The way that the film steals (or “pays homage to,” if you’re feeling generous) images from other dark children’s films of the 80s and early 90s really contributes to its overall charm. The influences of Lewis Carroll’s Alice duology are obvious (and explicitly pointed out in the film’s trailer), but Magic in the Mirror carves out a place in that same rhetorical space as 80s kid flicks with a dark undertones and anchors itself there. The visual of Mary Margaret approaching her great-grandmother’s herbiary could be from any number of films, but there’s a definite NeverEnding Story vibe as the framing calls to mind the moment that Bastian finds the book with the Auryn on the cover in Mr. Coriander’s book shop. Further, although Return to Oz hews closer L. Frank Baum’s Oz novels than the 1932 musical to which it is supposedly a sequel, it carries over the same “Oz is a hallucination/dream” conceit as the Judy Garland film. Once our heroine crosses back over into Oz, she meets the witch Mombi, who is played by the same actress as the cruel woman who runs the sanitarium in Kansas; her imagined mechanical man Tik-tok is influenced by the “face” in the machine that the woman intends to use to electrocute poor little Dorothy’s brain. This wasn’t a new idea even at the time (for instance, Captain Hook is traditionally played on stage by the same actor who portrays Mr. Darling, dating back to the earliest theatrical presentations of Peter Pan), but the similar dark tone to Return works to give Magic in the Mirror perhaps more gravitas than it rightly deserves. Dragora is played by the same actress as Mary Margaret’s principal, her vizier is the same actor as her mother’s douchey assistant, and all of the characters on the other side of the mirror have names that are similar to the scientific nomenclature in the herbiary. There’s no implication that the mirror world is a fantasy in the psychological sense (especially once Dr. Dennis crosses over and meets her royal doppelganger), but if the director were to claim he’d never seen Return to Oz, his pants would likely burst into flame.
Perhaps the most important commonalities in all of these works are the dual themes of grappling with and overcoming parental alienation coupled with a desire for the retention of the comforts of childhood, which bears some inspection. Dorothy Gale is an orphan being raised by her elderly aunt and uncle, who don’t understand her worldview or imagination. Bastian Balthazar Bux is the son of a widower father who keeps his child at arm’s length due to his grief over the loss of his wife. Jennifer Connelly’s character in Labyrinth feels overlooked by her family in lieu of the attention lavished upon new baby Tobey, and isn’t ready to forsake her LARPing to fall into the role of caregiver for her little brother. Alice’s parents are never mentioned, but readers can infer her relationship with her sister to be one of guardianship, and much academic ink has been spilled over this interpretation. In every instance the fantasy otherworld seems to be an escape but ultimately proves to be a crucible that causes each character to grow and have a better understanding of both themselves and their parents, and return home to find that, in their absence, the parental figures have learned to be more accepting of the child character as well. Dorothy realizes that there’s no place like home, and is moved by Uncle Henry and Aunt Em’s concern for her. Bastian learns that he can’t live entirely in his fantasies, and Mr. Bux sweeps his son into a long overdue hug after realizing that his blind grief over his wife nearly cost him his son as well. Sarah returns home with a newfound love for her brother and realizes that her fantasy world will always be there if she needs it, but shouldn’t consume her entirely; she has a pleasant interaction with her step-mother and realizes that being a big sister is an adventure all its own. The narrative of Mary Margaret and her parents follow this model so slavishly it’s almost paint-by-numbers, but that’s not necessarily a bad thing. The fact that these stories continue to be created and continue to be popular speaks to a near-universality of this metaphorical journey, and likely will as long as there are children whose budding maturity arouses confusing feelings of the dual but opposed desires for independence and attention, for individuality and community (so . . . forever).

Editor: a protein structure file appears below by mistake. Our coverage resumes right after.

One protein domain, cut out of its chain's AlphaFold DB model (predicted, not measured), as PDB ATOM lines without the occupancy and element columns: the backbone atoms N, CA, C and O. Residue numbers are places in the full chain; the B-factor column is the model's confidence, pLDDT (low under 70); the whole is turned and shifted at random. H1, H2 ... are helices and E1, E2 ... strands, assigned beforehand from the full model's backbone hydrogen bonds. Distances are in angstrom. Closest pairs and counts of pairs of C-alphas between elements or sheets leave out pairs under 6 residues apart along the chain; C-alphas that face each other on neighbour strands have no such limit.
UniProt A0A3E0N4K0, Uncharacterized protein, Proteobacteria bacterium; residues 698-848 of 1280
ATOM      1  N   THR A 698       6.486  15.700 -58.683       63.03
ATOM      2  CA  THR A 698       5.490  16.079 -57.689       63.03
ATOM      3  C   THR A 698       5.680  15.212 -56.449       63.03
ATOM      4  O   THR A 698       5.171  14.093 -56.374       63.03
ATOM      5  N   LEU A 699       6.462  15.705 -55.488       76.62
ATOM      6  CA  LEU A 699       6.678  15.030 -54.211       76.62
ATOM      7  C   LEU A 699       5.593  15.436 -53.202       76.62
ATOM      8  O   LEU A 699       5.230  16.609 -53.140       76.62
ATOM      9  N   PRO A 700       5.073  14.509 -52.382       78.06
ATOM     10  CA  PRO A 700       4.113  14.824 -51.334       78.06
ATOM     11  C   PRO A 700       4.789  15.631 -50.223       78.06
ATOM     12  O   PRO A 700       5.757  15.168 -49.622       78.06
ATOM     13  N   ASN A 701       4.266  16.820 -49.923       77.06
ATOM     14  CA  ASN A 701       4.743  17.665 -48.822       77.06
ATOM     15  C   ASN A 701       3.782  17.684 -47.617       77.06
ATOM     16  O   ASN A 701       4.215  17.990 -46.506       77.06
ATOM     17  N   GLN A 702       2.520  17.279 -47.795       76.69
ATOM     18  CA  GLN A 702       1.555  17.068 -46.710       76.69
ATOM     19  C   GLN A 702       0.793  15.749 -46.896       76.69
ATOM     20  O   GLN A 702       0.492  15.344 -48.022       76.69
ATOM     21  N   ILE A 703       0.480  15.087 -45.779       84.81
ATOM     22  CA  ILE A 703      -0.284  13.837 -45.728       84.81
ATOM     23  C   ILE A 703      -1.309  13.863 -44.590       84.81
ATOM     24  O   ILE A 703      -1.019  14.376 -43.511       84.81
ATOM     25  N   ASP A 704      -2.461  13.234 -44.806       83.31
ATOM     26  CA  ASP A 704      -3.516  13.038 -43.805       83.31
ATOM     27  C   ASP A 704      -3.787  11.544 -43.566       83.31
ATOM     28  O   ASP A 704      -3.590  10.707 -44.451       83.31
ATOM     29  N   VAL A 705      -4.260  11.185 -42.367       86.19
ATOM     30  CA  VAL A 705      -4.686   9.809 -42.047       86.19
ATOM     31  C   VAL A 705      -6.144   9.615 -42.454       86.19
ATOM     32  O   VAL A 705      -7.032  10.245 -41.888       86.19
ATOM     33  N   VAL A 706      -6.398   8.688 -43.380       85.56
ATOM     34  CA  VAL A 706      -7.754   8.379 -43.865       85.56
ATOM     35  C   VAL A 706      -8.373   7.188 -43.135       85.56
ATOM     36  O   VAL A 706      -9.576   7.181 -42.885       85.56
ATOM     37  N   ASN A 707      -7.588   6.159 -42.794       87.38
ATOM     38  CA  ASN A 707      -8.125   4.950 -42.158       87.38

My roommate has, of late, developed a fascination with soap operas. One of the reasons for this is that he loves anything that he feels like he, an amateur, could make himself. The Bold and the Beautiful so cheaply and poorly made that it captivates him, and I understand that, because that’s often how I feel about Full Moon (and Moonbeam) flicks. Other than the generally well-made puppets, there’s a pall of cheapness permeated with earnestness that lends these endeavors a charm that isn’t fully earned. As an example, I’d like to point to the scene where Mary Margaret finally meets the queen after escaping from the Drakes; you as the viewer should feel an air of majesty and magic around her, but that intended effect is completely undercut by the drabness of the dead grass all around her throne. Like, you couldn’t have sent someone out there the day before to spray paint the grass to make it uniformly, magically green? But no: this scene plays out in a field that is perfectly manicured but very, very brown. Alli, were there other parts of the film where it was obvious to you that the filmmaker’s reach exceeded their grasp? Did you find that endearing like I do, or no? What worked and what didn’t for you?
Read Alli’s response, and the full discussion, on Swampflix.